A deep and widespread crisis affects modern economic theory, a crisis that derives from the absence of a 'vision' - a set of widely shared political and social preconceptions - on which all economics ultimately depends. This absence, in turn, reflects the collapse of the Keynesian view that provided such a foundation from 1940 to the early 1970s, comparable to earlier visions provided by Smith, Ricardo, Mill, and Marshall. The 'unraveling' of Keynesianism has been followed by a division of discordant and ineffective camps whose common denominator seems to be their shared analytical refinement and lack of practical applicability. Heilbroner and Milberg's analysis attempts both to describe this state of affairs, and to suggest the direction in which economic thinking must move if it is to regain the relevance and remedial power it now pointedly lacks.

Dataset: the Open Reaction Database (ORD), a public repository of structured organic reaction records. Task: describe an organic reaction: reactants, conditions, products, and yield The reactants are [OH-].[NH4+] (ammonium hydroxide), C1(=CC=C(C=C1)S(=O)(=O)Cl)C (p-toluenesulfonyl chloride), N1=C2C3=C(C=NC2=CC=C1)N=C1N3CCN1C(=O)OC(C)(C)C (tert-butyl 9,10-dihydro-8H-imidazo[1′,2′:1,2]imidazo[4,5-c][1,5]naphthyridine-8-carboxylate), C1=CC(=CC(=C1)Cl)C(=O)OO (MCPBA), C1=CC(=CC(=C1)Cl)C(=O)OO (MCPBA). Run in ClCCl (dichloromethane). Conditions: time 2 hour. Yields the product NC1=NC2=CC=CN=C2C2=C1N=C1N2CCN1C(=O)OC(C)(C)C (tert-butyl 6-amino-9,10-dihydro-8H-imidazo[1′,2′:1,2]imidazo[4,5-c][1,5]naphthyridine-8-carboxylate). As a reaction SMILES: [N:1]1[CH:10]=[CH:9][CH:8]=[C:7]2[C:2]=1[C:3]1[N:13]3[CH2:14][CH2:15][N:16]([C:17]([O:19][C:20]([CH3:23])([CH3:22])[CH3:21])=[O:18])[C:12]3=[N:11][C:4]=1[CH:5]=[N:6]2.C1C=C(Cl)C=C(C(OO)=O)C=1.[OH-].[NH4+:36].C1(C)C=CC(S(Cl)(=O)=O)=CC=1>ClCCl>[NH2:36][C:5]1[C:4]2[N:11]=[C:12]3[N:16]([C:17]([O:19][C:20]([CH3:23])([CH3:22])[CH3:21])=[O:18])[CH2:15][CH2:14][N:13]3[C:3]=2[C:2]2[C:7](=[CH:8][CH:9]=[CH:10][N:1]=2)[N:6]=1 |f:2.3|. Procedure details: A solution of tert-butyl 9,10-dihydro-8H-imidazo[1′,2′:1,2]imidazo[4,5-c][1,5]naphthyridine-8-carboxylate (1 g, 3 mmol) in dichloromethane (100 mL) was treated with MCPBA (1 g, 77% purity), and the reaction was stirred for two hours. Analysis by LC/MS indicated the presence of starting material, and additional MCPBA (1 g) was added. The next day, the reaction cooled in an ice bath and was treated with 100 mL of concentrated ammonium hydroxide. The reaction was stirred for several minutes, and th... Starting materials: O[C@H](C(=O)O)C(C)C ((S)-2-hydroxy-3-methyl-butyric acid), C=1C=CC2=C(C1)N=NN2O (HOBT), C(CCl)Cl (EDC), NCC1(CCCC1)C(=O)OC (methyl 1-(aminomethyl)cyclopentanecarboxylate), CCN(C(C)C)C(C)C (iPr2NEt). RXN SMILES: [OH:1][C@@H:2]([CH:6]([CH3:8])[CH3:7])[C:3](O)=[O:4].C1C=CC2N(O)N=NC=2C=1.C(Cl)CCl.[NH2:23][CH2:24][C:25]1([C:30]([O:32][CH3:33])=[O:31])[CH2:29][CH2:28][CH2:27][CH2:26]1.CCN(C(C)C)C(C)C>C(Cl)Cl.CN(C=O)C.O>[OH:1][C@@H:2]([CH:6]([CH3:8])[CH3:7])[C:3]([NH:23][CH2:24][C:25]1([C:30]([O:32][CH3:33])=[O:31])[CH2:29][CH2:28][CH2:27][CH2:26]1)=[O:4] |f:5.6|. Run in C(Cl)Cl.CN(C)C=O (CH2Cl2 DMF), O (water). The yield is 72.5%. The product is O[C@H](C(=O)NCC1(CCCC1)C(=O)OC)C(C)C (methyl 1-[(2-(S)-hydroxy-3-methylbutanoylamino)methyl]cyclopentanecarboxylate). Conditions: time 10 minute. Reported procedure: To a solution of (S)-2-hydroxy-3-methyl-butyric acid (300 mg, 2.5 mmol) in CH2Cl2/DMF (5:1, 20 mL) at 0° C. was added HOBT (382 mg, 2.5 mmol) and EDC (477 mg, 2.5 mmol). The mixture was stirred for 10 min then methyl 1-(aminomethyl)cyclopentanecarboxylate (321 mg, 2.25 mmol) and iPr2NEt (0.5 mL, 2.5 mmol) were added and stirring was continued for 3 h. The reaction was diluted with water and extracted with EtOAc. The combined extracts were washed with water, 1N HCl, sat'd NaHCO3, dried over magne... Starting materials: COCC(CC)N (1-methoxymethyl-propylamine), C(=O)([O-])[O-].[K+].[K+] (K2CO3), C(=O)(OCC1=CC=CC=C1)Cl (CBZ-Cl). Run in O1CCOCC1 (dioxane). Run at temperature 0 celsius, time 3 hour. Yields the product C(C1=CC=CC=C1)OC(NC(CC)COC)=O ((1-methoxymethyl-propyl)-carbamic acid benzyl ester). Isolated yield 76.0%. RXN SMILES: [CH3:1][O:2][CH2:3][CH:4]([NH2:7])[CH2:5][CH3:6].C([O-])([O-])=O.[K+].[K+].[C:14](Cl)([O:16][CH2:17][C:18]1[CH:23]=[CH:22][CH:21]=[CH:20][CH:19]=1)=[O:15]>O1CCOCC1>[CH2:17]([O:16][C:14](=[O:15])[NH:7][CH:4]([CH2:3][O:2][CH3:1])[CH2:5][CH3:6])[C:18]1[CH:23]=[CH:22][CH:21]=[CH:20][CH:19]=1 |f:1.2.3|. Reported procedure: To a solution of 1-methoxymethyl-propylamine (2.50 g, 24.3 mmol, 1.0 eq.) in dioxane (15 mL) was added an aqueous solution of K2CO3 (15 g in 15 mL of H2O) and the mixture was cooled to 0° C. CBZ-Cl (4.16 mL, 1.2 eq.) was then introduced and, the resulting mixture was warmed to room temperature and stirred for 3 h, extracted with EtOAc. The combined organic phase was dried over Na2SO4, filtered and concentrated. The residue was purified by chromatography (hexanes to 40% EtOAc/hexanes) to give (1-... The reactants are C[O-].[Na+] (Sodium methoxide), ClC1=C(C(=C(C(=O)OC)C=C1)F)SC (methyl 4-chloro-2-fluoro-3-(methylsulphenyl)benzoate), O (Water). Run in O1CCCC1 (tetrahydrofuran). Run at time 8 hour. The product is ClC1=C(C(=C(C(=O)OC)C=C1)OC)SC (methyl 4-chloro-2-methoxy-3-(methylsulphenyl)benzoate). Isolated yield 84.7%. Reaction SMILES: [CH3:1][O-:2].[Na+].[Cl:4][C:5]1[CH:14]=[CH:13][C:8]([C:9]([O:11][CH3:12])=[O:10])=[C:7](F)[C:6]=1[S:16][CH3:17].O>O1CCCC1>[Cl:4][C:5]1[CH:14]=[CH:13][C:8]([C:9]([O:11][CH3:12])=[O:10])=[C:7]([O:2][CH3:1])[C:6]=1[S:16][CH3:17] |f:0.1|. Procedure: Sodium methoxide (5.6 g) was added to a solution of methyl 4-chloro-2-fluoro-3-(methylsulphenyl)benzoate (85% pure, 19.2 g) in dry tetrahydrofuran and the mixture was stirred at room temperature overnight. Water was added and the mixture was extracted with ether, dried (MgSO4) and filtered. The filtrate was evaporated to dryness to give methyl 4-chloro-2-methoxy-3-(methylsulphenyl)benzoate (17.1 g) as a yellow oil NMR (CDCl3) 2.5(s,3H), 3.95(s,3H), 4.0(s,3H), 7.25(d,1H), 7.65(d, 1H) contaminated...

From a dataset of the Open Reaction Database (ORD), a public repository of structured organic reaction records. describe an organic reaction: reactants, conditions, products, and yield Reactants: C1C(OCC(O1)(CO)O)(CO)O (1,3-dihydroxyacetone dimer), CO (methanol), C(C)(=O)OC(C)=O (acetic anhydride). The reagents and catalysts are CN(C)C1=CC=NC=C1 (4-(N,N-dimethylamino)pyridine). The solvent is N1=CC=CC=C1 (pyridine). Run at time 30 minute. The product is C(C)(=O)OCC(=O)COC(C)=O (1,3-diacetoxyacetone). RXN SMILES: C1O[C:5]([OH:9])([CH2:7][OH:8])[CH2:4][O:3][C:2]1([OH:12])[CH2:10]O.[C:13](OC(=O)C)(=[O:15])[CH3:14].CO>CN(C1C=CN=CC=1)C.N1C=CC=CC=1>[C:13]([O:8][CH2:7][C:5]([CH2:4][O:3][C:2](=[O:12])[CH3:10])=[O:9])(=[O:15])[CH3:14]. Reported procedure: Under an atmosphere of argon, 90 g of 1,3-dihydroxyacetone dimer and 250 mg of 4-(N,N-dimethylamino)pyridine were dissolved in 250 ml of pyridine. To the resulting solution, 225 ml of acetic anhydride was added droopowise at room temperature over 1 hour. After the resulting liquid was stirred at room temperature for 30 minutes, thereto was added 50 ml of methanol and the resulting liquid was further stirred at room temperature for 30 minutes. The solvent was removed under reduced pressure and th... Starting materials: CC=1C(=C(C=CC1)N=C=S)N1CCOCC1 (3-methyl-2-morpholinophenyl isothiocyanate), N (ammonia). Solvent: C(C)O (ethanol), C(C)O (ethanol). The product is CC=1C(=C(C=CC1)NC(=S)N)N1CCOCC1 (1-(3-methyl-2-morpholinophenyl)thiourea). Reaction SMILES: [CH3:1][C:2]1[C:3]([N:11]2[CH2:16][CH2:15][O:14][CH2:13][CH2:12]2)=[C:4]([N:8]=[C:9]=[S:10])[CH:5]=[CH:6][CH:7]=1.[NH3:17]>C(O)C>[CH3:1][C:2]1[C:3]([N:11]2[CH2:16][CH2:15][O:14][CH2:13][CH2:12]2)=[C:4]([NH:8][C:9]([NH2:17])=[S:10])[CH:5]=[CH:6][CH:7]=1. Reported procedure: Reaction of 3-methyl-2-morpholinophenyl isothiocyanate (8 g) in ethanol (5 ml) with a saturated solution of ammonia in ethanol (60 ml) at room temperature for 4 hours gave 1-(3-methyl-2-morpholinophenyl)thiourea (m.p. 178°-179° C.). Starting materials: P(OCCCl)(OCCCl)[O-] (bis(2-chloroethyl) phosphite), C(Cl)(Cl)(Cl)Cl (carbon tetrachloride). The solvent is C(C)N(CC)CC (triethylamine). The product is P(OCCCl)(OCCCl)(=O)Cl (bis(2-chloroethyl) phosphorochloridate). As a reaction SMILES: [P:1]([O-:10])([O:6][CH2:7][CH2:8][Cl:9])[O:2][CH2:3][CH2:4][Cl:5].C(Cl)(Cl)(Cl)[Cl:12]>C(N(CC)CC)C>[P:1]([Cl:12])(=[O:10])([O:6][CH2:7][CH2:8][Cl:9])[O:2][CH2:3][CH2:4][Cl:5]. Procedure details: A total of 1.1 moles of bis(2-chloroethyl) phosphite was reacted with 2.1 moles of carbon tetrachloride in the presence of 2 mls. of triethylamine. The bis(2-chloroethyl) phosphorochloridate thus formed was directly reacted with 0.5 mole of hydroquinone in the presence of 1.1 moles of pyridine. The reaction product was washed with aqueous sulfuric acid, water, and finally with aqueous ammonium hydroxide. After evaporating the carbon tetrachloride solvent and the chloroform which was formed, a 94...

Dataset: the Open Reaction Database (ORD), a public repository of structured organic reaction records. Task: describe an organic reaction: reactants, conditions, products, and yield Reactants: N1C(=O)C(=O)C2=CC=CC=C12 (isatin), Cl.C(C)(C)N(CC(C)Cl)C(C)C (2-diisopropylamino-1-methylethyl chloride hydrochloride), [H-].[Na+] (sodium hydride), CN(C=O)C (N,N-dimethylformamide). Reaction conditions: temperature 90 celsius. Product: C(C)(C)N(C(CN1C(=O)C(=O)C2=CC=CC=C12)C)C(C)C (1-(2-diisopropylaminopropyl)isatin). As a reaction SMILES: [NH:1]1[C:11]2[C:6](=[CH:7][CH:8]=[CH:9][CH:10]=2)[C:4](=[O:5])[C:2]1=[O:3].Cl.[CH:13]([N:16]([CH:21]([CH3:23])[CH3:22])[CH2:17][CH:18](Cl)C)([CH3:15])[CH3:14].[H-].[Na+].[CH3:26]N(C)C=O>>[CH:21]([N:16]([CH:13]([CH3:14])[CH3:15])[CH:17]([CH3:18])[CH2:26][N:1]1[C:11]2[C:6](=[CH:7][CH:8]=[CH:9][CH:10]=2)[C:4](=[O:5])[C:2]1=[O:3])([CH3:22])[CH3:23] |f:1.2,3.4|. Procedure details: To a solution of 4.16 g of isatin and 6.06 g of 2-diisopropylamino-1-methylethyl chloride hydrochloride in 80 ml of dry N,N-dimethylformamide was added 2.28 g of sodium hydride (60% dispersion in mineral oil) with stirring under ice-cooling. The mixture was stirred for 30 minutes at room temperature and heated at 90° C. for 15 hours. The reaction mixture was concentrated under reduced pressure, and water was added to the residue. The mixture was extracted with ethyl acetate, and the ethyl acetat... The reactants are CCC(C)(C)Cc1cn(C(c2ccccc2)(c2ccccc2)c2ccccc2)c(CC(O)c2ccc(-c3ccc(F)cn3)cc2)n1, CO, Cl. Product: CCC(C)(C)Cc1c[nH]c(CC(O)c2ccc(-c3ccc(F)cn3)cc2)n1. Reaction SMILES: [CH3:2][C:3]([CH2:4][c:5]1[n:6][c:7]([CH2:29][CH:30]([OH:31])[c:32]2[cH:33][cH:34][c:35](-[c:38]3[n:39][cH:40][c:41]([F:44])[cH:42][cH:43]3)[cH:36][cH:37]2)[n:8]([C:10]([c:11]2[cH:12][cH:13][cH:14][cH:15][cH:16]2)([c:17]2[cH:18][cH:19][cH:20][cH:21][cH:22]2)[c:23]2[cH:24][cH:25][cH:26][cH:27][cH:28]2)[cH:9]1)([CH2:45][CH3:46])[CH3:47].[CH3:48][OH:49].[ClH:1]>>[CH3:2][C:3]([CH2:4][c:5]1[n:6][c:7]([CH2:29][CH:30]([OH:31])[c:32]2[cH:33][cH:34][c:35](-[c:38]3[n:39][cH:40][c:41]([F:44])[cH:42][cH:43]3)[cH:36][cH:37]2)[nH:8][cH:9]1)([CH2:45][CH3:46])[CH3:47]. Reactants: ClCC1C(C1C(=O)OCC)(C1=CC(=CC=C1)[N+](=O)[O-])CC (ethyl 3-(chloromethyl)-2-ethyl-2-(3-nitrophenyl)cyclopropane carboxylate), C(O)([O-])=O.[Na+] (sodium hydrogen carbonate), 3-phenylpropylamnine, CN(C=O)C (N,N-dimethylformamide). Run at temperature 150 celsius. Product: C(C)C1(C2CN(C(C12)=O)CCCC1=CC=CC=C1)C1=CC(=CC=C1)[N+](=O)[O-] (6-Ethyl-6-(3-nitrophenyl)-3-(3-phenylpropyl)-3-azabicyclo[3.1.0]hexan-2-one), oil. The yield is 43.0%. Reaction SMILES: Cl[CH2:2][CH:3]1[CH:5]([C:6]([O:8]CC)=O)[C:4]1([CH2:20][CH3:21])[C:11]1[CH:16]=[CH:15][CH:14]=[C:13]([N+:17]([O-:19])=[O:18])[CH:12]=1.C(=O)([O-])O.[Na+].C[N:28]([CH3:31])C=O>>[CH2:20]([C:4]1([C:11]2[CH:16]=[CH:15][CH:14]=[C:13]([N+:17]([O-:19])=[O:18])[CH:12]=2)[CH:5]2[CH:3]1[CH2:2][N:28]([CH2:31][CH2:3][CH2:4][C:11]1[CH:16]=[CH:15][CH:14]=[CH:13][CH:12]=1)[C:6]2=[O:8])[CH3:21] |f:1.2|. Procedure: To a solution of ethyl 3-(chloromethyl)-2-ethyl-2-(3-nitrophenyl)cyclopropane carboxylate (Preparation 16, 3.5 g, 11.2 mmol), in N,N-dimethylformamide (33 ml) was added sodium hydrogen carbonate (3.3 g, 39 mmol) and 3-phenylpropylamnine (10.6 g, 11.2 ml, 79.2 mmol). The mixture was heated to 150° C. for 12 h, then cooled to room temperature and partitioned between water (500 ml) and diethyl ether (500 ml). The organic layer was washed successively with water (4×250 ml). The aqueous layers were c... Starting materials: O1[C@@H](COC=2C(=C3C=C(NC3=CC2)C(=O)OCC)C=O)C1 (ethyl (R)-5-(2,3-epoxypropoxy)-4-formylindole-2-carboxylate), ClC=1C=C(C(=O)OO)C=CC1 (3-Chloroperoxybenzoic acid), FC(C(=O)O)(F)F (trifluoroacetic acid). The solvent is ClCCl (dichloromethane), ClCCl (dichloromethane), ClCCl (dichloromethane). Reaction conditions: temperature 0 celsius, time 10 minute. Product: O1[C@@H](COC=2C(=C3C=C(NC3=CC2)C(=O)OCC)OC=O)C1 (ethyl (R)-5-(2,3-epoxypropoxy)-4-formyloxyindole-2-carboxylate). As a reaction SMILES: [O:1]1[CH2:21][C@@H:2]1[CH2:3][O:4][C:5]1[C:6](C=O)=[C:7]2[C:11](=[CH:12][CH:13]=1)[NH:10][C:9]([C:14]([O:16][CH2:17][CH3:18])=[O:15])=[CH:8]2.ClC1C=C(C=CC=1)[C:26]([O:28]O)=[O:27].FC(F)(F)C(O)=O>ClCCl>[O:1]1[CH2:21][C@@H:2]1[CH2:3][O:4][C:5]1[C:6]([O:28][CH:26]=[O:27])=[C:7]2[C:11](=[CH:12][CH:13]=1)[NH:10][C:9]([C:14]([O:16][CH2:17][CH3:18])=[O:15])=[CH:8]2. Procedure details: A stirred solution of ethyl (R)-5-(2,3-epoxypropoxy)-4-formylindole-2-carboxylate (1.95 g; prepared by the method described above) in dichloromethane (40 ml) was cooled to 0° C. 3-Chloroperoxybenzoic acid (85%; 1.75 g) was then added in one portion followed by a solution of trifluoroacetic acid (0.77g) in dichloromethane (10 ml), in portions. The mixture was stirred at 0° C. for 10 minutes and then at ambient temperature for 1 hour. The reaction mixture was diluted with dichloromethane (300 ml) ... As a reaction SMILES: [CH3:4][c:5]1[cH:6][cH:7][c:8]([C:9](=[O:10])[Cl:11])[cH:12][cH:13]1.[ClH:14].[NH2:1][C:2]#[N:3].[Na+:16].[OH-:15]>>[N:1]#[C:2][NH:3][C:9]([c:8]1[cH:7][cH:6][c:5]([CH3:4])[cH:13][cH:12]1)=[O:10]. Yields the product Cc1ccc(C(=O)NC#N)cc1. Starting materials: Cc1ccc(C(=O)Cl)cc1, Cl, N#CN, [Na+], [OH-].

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(216mm x 138mm x 13mm)
Cambridge University Press
Publisher: Cambridge University Press
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